The Painting Checklist

Painting seems like a pretty straightforward task: grab some paint and a roller, and you’re ready to rock and roll!

Sorry to burst your bubble, but painting requires a lot of planning and preparation even before you get down to the actual execution. Even Mr Bean’s “brilliant” painting shortcut (involving a tin of white paint and a stick of dynamite) saw him depleting a pile of newspaper, wrapping and protecting every nook and cranny in the room before setting off a disaster.

Without access to dynamite, there are definitely more materials you need before you can get started.


Tape measure Measure the walls of the room to be painted to estimate the amount of paint to buy. 1 litre of paint typically covers 10m2, assuming two coatings of paint. A typical HDB bedroom in Singapore that needs two coats of paint would require 5 litres.
Screwdriver Used to remove light fixtures, switch plates and stray screws before work commences.
Clawhammer Used to remove nails that are on the surface to be painted.
Face mask With all the furniture moving and wall sanding, there’s going to be lots of dust flying around. Get a pair of N95 mask to prevent yourself from inhaling any dust. If you’re worried about gases and vapours, then N95 masks are not enough. Consider a paint respirator with at least an R95 rating.
Safety goggles Prevents dust and paint from getting into your eyes.
Scraper Used to scrape off any cracking or peeling paint before sanding.
Sandpaper Used to even out rough patches and smooth down any bumps before painting.
Sanding block An alternative to using sandpaper, which is harder to hold and covers less surface area due to the uneven pressure applied mostly at the fingertips. Sanding blocks are easier to grip and applies an even pressure over a flat surface for better results.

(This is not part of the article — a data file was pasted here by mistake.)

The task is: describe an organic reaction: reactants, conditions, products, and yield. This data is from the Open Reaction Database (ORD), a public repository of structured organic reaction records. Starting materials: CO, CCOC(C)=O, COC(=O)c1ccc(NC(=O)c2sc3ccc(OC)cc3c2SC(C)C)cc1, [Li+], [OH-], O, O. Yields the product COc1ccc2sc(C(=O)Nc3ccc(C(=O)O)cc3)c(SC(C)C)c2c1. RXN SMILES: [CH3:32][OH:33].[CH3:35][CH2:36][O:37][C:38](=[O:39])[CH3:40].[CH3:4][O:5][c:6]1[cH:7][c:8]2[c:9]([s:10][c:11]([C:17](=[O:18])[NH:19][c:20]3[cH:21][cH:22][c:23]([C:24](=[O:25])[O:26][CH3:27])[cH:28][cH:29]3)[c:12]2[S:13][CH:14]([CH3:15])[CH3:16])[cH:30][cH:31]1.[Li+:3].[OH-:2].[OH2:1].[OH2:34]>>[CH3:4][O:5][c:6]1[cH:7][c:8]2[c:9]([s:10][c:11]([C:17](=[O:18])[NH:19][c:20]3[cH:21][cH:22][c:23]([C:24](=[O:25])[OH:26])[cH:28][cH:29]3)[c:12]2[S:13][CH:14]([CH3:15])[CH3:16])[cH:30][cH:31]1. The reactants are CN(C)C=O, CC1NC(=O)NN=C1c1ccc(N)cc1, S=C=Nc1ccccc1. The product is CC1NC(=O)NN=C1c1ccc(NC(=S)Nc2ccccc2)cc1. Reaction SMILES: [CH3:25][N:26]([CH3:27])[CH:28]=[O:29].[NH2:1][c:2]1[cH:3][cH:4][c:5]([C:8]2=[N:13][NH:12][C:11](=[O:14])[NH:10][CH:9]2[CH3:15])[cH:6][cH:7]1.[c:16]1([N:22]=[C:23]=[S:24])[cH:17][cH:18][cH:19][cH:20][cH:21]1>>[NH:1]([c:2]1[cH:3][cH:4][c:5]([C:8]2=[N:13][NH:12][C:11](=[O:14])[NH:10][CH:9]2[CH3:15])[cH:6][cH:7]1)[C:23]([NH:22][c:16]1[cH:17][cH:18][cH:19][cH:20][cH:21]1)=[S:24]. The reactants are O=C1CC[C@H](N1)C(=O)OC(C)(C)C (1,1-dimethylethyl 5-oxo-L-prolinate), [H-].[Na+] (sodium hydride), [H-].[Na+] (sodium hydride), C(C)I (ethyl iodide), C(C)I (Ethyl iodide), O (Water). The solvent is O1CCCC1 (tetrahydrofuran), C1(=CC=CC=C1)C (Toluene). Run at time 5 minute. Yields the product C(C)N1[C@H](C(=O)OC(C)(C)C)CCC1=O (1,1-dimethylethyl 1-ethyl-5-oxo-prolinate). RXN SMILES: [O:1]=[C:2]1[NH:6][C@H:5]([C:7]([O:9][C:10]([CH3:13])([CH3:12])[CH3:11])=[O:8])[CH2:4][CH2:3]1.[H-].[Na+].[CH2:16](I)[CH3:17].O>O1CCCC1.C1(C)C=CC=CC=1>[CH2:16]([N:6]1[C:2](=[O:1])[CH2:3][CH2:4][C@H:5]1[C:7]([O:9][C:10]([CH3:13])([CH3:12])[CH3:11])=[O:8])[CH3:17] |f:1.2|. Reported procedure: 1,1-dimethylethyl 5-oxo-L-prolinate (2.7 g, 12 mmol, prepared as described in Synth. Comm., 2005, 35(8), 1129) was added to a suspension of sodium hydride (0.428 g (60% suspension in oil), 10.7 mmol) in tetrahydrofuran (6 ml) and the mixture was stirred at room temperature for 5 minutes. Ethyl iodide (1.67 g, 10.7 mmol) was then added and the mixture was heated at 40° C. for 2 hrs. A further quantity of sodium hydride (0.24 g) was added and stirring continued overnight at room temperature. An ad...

Tack cloth A tack cloth is a piece of cloth that is treated with a sticky substance (making it tacky) so as to remove dust more effectively.
Soap water Used to clean the walls before painting for better application and adherence.
Sponge Used with soapy water to clean the walls.
Caulk and caulk gun Used to seal up gaps between the baseboard and electrical trunking for a more complete paint job. May also be used to seal up cracks and holes in your walls.
Putty It is a sealant or filler that is used to fill holes and cracks in the walls.
Putty knife Used to apply and spread putty evenly. You may substitute this with any credit or membership card that you’re no longer using.
Drop cloths Cover up furniture and floor with drop cloths to prevent paint from dripping all over them.
Newspaper No cloth? Use newspaper.
Masking tape An easy-to-remove tape that is used to cover and protect adjacent surfaces when painting, leaving a clean line between the surfaces.
Primer A primer is sometimes applied to the walls right before the paint coat goes on. Depending on the condition of the surface, it can help to ensure paint adhesion and longevity.


Ladder You don’t want to be straining your neck when painting the higher parts of the walls and the ceiling, do you?
Paint roller The quickest, low-budget way to get some paint on the wall.
Paint roller sleeve In case you need extras.
Paintbrush Use a brush to touch up areas where paint rollers can’t reach.
Extension pole The longer the pole, the further you stand from the wall, the lesser your neck needs to tilt back when painting the higher parts of the wall. Pythagoras Theorem that you’ve learnt in school comes in handy here.
Paint The most important thing on the list!
Stir stick Optional, but it would be useful to get a dedicated stir stick to stir your paint.
Paint tray Used to contain some paint and to rid the paint roller of excess paint so as to prevent dripping.
Gloves Protect your beautiful hands from paint and avoid the need to scrub it off after.
Cap Protect your hair from paint and avoid the need to shave them all off after. (Thankfully Gush! Paints are easily washable if they get on hair as well – just wash them immediately.)

Cleaning up

Bucket/container Put all your dirty tools in there to soak and wash.
Rag Wipe off any traces of paint that was accidentally left behind.
Sponge An alternative to rags.
Turpentine A chemical used to remove paint from surfaces.
Surface cleaner Used to clean turpentine off surfaces for the sake of your loved ones.
Trash bags To dispose of unwanted trash after the job is done.

Is the checklist alone tiring you out already? Hire our home painting experts to cover your walls with our air-purifying paint!

If you’re still up to challenge of doing it yourself, we wish you a successful paint job!